South Africa National Healthcare Bill

South Africa’s NHI Bill – How it will affect you

Have you heard the news? By the year 2026, South Africa’s National Health Insurance Bill will be in full swing. Finally! Every South African will be entitled to free, world-class health services.

Great news! 

Or is it?

At the moment, South Africa’s healthcare is being financed by medical schemes and hospital cash plans but these only benefits those who are employed and fall within the middle- and upper-class income groups; those belonging to the lower-income groups are left to fend for themselves should they need medical attention.

Around 84% of South Africans currently rely on the country’s public health system, some of whom wait up to 5 years to receive lifesaving treatment.

In theory, South Africa’s National Health Insurance (NHI) Bill sounds ideal – it aims to provide every South African with access to quality health care services, but is it really that clear-cut?

Let’s take a closer look at how it will work.

As a medical aid member, you are currently paying a monthly membership fee. But under the NHI bill, you will see a similar amount added to your tax contribution each month. Medical aid schemes as we know it will (allegedly) become obsolete and South Africa will be left with one health system (instead of our current 2-tier system). 

Although, according to a Q&A released by the South African Health Department, “it is not the intention of Government to abolish private medical schemes if individual members wish to keep them. However, once NHI is implemented, it becomes mandatory for all citizens, meaning no one can opt-out of it even if they still wish to keep their private medical aids schemes”.

Most health care services such as GP visits, prescription medication, surgery, and in-hospital stays will be free of charge and registered doctors will be paid by the South African government.

The bill was first introduced in August 2011 and is expected to be in full swing by 2026, but it’s being rolled out in three phases:

Phase 1: (2012 – 2017) The foundation is laid for the NHI Bill. The NHI fund was introduced and tested in 11 health districts.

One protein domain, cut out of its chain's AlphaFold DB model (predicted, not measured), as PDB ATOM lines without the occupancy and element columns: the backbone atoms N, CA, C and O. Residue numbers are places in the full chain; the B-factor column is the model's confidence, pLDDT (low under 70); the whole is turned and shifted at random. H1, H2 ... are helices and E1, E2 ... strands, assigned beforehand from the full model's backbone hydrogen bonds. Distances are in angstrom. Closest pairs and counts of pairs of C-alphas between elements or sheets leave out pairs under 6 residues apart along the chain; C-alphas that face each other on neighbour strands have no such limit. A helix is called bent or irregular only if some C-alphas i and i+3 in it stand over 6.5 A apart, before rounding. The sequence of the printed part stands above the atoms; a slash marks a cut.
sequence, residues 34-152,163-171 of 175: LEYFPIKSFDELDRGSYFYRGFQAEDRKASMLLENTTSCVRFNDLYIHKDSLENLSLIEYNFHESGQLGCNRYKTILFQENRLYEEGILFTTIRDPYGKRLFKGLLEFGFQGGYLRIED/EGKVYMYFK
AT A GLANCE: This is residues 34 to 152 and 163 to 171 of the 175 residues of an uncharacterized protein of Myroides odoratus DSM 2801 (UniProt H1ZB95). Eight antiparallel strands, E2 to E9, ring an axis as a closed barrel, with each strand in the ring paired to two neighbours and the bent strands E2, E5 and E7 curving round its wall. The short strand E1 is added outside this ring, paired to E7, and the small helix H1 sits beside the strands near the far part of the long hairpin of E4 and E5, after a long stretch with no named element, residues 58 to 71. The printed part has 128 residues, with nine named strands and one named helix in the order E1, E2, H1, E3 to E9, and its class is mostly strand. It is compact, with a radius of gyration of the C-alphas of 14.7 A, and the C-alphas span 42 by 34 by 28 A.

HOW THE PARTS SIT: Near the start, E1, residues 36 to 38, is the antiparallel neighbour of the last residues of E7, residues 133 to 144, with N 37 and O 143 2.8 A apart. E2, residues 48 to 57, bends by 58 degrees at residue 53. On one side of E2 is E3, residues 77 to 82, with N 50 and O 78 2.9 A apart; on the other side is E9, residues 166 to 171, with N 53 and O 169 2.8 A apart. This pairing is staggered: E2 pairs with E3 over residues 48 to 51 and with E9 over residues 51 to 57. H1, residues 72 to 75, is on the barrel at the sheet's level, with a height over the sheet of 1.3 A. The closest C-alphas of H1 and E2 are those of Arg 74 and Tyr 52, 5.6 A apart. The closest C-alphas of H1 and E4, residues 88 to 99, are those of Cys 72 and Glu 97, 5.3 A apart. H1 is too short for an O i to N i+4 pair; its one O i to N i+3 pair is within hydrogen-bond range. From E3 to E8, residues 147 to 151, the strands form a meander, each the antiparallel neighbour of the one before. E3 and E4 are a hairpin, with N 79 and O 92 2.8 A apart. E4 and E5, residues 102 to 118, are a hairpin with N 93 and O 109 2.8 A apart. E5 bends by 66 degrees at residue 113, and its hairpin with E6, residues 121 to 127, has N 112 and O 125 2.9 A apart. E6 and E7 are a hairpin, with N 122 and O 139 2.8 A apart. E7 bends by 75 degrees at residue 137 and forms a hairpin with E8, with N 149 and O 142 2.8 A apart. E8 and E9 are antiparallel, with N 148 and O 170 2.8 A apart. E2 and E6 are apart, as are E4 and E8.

Phase 2: (2017 – 2022) Focused on ensuring the bill is functional and the required management and governance structures are in place so that the acquisition of services and registrations can begin.

Phase 3: (2022 – 2026) Mandatory prepayment will be introduced to the public, the services of private hospitals and specialists will be contracted, and the Medical Schemes Amendment Act will be finalised. 

We are currently in the second phase, waiting for the 3rd and final phase to begin in two years.

The government says that the NHI is aimed at helping medical aid members cope with expensive out of pocket costs. But will the quality of our healthcare have to suffer for the sake of affordability? 

Not according to SA’s health department. It says that the NHI bill will see massive investments made to ensure the improvement of the country’s health infrastructure and the following standards must be complied with –

  • Improved hygiene within hospitals
  • Reduced waiting times
  • The elimination of stock shortages (medicine will always be available)
  • Improved safety measures for both patients and staff
  • Added measures to prevent in-hospital infections due to negligence
  • Friendlier and more competent staff

These seem to be targeting the correct pain points currently faced in our public hospitals. Especially when it comes to waiting times, hygiene, and staff competence.

Is it such a good idea to merge SA’s 2-tier health system, though? We’ll let you decide. 

The Pros

  • Everyone, regardless of income, will have access to proper health care.
  • All contributions, along with funds from the country’s healthcare budget, will be combined to pay for health care services meaning that doctor’s consults and treatment will be more affordable
  • You will have access to all your medical records.
  • You will have access to specialists you would otherwise not be able to afford, and
  • Inequality within the healthcare industry will decrease and ideally, be eradicated.

The Cons

  • If you receive an income, you will have to contribute to the NHI fund. 
  • As an SA citizen, you will be required to join the NHI fund, it is mandatory
  • Foreign citizens won’t be covered unless they have travel insurance
  • You will need to adhere to strict rules should you need to visit a specialist
  • You will need to register with a GP who is contracted with the state
  • There will be a tax increase for all employed citizens
  • Unless you are still registered with a private medical aid scheme or are willing to pay cash, you will need to choose from a list of registered GPs.

The Bottom Line

The overwhelming opinion is that the National Health Insurance Bill will do more harm than good by not only harming the country’s private health sector and medical aid schemes, but also damaging South Africa’s economy as a whole.

There are still some grey areas in the bill but ultimately, the NHI Bill will be implemented despite public protest. The question of how successful this system will be remains to be seen.

Get in touch and let us know how you feel about this new bill. 

Are you getting the best deal possible with your medical aid? Visit the website to view your medical aid options or request a call from one of our expert consultants.